But Paul focused on Nicole, and she knew he knew she’d doubted. “Is… is he okay now?”
“He’ll be all right. Just a bit sore and tired. I think it might cheer him up a little if Rachel makes him a get well card, though.” He winked at Rachel.
Rachel scooted off the couch. “I will! Mom will, too, won’t you?”
Nicole hesitated. She wasn’t an artist; she’d rather buy one. But both Paul and Rachel watched her. “Sure. We’ll send something out tonight, if you give me an address. He will be all right, though, won’t he? Will he still be able to preach Sunday and… well, maybe that’s none of my business.” Nicole looked away from Paul’s eyes.
“Yes. He should be able to preach Sunday. And Nicole?” When he didn’t continue, Nicole looked at him again. “It is your business. You’re his friend, and you care, right? He wouldn’t have told you about Sunday if he didn’t want you to know. And I wouldn’t have mentioned his accident if I didn’t know you both cared and would want to be praying for him.”
Rachel grabbed Paul’s hands. “Let’s pray for him now so he can get better.”
Nicole stared at her. When had Rachel ever wanted to pray before?
“Yes, Rachel. Let’s do that.” Paul released one hand and reached for Nicole’s. Nervously Nicole completed the circle, and Paul prayed. He ended, but instead of releasing their hands he asked Rachel if she wanted to say a prayer.
Rachel bowed her head again. “Dear Jesus. Please make my Daddy better. I miss him. Thanks.” She looked up. “Is that okay?”
Paul smiled. “Yes.” He stood and took a paper from the desk to give her. Nat’s address. “I’ll see you Sunday, Nicole. Don’t be afraid to call if you need anything. Or you can even call Nat.”
“Really? We can?” Rachel asked.
“I don’t know,” Nicole said quickly. She could just imagine Rachel wanting to call every night, running up the phone bill. She understood the desire to call though.
“He’ll call you,” Paul said, watching Nicole. “Don’t worry, Rachel. He may even call before Monday. Well, I should get home. Daniel surprised us and came home with David, so both my sons are here. They’ll be at church Sunday with us if you want to meet them.”
“Daniel? Isn’t Jared your son?”
Paul focused on Rachel. “I’m his stepfather. And he’ll be with us too, so you’re right, Rachel. All of my children will be at my home this weekend, as well as my father, and his stepchildren.”
“Sounds crowded,” Nicole couldn’t help noting. “I don’t think I’ve seen Daniel.”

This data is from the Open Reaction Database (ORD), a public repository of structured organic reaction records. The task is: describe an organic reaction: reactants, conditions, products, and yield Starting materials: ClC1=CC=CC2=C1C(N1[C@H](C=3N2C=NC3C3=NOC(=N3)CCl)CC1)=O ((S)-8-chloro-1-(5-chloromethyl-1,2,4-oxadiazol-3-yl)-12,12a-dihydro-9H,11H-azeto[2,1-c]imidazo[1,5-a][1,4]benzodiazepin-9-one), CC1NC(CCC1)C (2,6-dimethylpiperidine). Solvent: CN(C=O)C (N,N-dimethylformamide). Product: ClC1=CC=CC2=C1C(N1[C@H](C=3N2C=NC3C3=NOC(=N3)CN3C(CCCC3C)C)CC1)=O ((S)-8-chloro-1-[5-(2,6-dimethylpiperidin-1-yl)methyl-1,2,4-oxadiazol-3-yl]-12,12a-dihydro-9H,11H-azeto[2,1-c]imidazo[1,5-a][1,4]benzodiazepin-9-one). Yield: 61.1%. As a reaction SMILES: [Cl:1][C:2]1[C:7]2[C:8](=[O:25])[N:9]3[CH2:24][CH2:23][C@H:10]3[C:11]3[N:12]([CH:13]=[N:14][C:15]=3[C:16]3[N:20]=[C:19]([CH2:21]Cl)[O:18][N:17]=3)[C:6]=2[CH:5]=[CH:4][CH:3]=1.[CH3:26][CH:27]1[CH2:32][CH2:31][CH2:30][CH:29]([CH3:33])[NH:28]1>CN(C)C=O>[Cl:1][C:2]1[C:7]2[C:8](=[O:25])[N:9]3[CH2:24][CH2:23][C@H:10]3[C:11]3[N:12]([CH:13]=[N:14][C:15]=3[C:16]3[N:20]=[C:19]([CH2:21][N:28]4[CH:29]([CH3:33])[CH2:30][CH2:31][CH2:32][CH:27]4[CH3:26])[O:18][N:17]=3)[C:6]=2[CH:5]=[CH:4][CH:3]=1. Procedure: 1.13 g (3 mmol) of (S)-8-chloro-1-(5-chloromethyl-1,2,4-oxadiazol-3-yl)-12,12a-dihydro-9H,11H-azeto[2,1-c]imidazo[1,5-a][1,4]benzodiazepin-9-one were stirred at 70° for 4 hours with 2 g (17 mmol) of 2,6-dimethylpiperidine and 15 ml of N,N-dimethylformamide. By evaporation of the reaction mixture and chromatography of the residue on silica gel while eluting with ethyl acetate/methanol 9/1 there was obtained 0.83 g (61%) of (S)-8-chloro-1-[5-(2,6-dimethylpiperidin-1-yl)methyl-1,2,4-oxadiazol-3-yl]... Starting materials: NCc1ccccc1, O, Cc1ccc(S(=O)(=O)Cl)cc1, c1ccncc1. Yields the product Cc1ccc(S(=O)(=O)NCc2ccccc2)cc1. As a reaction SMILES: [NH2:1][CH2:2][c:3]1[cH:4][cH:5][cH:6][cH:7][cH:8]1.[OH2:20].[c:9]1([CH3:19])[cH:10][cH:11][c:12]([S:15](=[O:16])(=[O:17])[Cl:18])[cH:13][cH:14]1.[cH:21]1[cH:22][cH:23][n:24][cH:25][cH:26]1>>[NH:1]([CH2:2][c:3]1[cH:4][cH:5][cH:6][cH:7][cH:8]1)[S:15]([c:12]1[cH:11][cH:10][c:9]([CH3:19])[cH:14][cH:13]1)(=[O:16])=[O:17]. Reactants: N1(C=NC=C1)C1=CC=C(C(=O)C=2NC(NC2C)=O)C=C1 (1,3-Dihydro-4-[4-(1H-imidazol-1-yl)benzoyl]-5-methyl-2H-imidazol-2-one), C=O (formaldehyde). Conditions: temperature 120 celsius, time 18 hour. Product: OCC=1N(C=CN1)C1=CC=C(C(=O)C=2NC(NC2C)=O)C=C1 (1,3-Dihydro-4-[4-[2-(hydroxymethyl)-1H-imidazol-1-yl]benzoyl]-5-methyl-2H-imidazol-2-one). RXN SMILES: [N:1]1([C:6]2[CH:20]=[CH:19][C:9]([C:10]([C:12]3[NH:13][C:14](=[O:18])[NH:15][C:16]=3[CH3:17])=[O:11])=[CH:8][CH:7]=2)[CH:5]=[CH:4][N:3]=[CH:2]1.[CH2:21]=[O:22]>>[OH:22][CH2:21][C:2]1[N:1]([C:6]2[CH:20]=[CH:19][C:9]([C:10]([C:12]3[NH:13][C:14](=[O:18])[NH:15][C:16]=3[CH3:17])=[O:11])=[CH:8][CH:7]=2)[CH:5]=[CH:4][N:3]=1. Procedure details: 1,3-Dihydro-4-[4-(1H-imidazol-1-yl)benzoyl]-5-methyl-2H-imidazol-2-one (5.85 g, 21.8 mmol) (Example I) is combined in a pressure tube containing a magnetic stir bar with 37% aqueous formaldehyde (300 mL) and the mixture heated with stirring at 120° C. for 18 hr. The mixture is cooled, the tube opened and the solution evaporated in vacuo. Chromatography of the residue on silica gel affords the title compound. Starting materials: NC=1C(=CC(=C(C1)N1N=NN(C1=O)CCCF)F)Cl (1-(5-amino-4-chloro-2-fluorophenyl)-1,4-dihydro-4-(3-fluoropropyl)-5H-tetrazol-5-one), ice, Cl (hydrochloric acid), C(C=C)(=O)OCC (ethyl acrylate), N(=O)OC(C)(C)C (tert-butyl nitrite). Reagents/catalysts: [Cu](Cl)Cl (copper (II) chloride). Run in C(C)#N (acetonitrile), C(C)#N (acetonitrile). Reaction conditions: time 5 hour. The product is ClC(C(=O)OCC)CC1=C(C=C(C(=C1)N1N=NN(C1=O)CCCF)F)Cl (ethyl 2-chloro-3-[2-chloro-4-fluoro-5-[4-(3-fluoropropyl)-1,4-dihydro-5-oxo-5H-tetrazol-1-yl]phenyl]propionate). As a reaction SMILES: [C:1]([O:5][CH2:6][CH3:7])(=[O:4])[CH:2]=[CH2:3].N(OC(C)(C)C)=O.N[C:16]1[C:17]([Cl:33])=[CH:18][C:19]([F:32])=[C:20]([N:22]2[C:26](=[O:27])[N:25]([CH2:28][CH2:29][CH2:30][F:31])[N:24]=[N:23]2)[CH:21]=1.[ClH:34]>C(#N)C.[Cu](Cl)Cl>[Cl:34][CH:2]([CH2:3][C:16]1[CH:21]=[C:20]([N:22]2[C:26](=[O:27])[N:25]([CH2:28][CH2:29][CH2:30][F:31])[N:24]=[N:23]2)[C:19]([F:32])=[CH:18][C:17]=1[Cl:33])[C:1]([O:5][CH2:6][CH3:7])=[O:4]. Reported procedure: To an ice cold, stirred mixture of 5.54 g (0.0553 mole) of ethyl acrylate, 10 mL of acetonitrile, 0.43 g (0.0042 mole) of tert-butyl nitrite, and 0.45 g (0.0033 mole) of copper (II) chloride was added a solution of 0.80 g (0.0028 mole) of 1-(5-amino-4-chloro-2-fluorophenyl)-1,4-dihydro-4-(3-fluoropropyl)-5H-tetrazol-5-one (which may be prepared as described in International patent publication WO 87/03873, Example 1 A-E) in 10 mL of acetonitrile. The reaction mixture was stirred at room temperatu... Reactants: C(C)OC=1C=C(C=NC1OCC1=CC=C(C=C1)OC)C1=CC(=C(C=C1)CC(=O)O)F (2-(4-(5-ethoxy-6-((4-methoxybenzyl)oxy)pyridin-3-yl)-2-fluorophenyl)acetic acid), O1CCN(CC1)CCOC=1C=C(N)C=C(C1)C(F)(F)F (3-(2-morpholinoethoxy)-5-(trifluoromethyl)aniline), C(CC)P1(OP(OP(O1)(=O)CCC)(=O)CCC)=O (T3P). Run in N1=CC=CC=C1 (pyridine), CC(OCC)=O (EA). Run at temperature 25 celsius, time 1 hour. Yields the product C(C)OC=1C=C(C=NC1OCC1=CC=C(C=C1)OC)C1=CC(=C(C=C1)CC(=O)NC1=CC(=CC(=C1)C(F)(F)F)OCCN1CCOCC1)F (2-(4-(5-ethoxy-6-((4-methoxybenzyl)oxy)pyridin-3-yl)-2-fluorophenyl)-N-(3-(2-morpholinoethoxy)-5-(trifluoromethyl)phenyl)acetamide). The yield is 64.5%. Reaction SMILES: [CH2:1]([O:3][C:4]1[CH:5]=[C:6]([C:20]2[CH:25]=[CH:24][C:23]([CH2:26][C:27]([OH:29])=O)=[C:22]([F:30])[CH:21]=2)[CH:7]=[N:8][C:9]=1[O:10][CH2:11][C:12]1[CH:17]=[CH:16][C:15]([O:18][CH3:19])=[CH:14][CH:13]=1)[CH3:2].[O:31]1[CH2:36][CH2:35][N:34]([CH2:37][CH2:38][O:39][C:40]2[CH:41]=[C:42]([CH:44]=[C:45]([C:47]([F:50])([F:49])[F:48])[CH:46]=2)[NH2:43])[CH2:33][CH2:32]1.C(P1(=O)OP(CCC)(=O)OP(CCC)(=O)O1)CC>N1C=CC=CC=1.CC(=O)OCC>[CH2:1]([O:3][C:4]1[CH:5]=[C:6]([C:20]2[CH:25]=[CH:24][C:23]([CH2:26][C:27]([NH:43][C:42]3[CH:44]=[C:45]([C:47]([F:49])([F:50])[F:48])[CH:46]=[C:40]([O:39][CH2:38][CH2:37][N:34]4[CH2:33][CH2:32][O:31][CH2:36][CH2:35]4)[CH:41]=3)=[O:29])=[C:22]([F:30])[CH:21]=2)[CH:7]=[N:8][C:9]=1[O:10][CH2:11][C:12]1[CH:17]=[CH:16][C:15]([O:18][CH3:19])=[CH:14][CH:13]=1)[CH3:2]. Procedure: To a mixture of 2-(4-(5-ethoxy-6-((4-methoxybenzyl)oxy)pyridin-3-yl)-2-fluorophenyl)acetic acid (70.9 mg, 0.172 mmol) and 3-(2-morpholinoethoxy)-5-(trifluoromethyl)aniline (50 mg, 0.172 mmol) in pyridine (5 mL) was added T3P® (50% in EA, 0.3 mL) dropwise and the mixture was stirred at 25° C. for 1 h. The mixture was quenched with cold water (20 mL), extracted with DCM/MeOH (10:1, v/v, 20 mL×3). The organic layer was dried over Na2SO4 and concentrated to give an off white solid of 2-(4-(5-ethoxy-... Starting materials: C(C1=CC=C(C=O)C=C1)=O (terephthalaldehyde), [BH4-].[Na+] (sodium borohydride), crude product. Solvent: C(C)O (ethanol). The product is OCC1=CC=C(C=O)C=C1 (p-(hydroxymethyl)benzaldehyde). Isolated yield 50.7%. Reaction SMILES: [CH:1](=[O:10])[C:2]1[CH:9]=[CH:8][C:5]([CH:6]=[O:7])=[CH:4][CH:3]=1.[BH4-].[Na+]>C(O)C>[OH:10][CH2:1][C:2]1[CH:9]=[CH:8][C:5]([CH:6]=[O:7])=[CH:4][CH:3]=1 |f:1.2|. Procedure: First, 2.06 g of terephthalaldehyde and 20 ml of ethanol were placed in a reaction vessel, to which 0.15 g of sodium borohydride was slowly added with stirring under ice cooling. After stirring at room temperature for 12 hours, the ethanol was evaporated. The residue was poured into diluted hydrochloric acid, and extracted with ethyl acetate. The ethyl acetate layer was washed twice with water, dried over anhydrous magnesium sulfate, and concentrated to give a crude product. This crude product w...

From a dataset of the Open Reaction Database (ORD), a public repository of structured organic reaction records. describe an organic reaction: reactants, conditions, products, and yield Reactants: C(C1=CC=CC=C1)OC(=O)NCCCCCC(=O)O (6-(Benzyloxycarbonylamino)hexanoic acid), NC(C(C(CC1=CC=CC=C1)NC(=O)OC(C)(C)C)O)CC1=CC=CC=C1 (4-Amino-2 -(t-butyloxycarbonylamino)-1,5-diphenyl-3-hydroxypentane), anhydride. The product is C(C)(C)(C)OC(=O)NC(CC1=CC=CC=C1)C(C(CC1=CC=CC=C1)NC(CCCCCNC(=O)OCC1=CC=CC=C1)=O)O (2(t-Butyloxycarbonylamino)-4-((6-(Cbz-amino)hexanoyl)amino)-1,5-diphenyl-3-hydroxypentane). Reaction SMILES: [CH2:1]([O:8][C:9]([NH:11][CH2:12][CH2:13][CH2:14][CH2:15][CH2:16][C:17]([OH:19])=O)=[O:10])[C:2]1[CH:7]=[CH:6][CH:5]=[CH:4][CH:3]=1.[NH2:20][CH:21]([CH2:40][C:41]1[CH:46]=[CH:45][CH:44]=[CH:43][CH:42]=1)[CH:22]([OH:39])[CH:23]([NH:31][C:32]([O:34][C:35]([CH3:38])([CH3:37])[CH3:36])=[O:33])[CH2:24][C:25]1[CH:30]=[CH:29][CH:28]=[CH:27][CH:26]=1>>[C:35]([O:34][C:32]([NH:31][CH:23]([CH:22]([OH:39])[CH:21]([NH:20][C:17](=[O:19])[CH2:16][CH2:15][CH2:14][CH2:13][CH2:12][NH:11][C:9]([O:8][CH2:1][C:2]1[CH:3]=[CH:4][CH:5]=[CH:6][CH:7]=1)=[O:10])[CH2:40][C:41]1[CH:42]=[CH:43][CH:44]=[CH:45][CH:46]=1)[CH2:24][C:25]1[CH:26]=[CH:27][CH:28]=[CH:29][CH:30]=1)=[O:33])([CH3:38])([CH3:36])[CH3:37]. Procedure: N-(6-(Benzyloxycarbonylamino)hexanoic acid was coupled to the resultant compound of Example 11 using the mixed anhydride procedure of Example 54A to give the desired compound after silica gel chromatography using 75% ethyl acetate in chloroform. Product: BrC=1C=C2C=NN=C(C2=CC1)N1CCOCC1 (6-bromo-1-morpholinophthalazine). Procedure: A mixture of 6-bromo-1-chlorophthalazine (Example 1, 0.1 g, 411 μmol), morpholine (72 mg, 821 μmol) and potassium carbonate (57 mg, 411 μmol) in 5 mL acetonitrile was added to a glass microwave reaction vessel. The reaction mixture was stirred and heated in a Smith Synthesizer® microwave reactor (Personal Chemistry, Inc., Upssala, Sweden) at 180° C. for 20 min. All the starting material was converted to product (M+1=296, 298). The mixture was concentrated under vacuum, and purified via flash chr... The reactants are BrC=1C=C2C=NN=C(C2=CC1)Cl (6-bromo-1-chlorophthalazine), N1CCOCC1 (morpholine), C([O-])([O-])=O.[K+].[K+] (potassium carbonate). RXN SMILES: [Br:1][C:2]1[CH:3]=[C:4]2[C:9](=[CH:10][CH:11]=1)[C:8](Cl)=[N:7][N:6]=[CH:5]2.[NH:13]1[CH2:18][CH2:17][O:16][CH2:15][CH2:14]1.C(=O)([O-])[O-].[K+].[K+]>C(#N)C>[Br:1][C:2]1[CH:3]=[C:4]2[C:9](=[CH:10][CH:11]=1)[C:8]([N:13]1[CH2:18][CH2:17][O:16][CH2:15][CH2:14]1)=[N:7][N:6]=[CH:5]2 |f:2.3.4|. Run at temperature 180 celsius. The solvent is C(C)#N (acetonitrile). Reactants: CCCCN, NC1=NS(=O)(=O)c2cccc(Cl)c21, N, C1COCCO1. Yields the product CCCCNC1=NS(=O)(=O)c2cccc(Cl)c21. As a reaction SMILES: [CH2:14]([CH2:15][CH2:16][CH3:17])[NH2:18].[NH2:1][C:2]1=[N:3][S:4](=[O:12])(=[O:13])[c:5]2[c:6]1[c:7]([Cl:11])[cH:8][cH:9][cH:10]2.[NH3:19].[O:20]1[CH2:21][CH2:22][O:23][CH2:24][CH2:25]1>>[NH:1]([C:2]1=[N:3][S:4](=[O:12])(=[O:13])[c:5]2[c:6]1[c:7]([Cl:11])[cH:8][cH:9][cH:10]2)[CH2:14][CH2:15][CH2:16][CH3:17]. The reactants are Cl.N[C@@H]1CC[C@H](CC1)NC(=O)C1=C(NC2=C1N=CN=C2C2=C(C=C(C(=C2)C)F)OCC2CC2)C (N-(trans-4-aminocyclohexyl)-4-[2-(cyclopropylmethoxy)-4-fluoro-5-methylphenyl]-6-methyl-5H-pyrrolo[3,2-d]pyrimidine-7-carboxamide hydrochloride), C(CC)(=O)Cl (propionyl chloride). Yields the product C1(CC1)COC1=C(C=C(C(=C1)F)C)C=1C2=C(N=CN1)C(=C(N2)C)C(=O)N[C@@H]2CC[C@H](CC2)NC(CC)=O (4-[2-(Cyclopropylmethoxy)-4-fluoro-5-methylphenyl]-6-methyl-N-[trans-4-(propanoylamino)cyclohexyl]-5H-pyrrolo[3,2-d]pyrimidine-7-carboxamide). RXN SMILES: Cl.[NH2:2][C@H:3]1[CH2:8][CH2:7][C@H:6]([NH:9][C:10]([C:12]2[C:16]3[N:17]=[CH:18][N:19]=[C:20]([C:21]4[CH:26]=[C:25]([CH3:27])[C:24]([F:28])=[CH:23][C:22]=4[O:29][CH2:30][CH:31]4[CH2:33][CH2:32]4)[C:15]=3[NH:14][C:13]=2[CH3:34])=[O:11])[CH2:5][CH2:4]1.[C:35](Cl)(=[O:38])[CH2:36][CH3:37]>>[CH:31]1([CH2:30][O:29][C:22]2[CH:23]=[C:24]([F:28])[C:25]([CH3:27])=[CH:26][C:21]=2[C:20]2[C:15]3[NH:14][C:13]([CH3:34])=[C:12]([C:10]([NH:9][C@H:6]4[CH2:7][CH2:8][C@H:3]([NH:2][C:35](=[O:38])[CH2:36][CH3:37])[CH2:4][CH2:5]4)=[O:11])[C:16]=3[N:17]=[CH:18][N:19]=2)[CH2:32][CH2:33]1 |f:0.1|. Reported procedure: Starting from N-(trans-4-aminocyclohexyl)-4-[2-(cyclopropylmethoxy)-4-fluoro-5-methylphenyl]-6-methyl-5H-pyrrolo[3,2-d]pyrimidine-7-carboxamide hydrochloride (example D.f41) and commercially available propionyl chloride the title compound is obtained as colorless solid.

“If he stays, you won’t miss him Sunday. He looks like me, only his hair has more blond, and he’s a few inches taller. No mustache.” He grabbed his coat and walked with them outside, locking up as he left. “I’m sure Elizabeth won’t mind if you call.”
Nicole acknowledged his statement with a nod, and then said good-bye. She wouldn’t call until next week after their company left. They went home. Nicole showered and then fixed dinner. Rachel busied herself with her crayons and paper.
As they ate, Nicole couldn’t help thinking about the last three Fridays spent with Nat. She pushed her casserole around, but ate little.
“Are you going to make Nat a card?”
“Maybe we’ll go to the store and buy one… You’ll be good in the store, right?” She’d only been to the grocery store since that Tuesday three and a half weeks ago, and she really needed to buy a few household supplies.
“I’m good now. I’m not a wolverine anymore,” Rachel said. “Can we send him mine, too?”
“Yes. We’ll have to buy a big envelope.”
“Can I buy him a present?”
“I don’t know. Can we look?”
“We can look, but I don’t have a lot of money.”
Rachel made a face. “I know.” She finished off her food, and then jumped up and took her plate to the sink. “I’m ready.”
Nicole finished eating and then put away the food. Rachel came to her with her school pictures from fall. “I never gave Daddy a picture. He’ll want one, right? We can send it with the card.”
“Sure, Rachel. Bring it with you.” They left. It wasn’t until Nicole automatically pulled into the store she usually went to that she realized she couldn’t walk back in there. Not after the way Rachel had embarrassed her. She ended up driving to the other side of Flint. Rachel did not question the maneuver.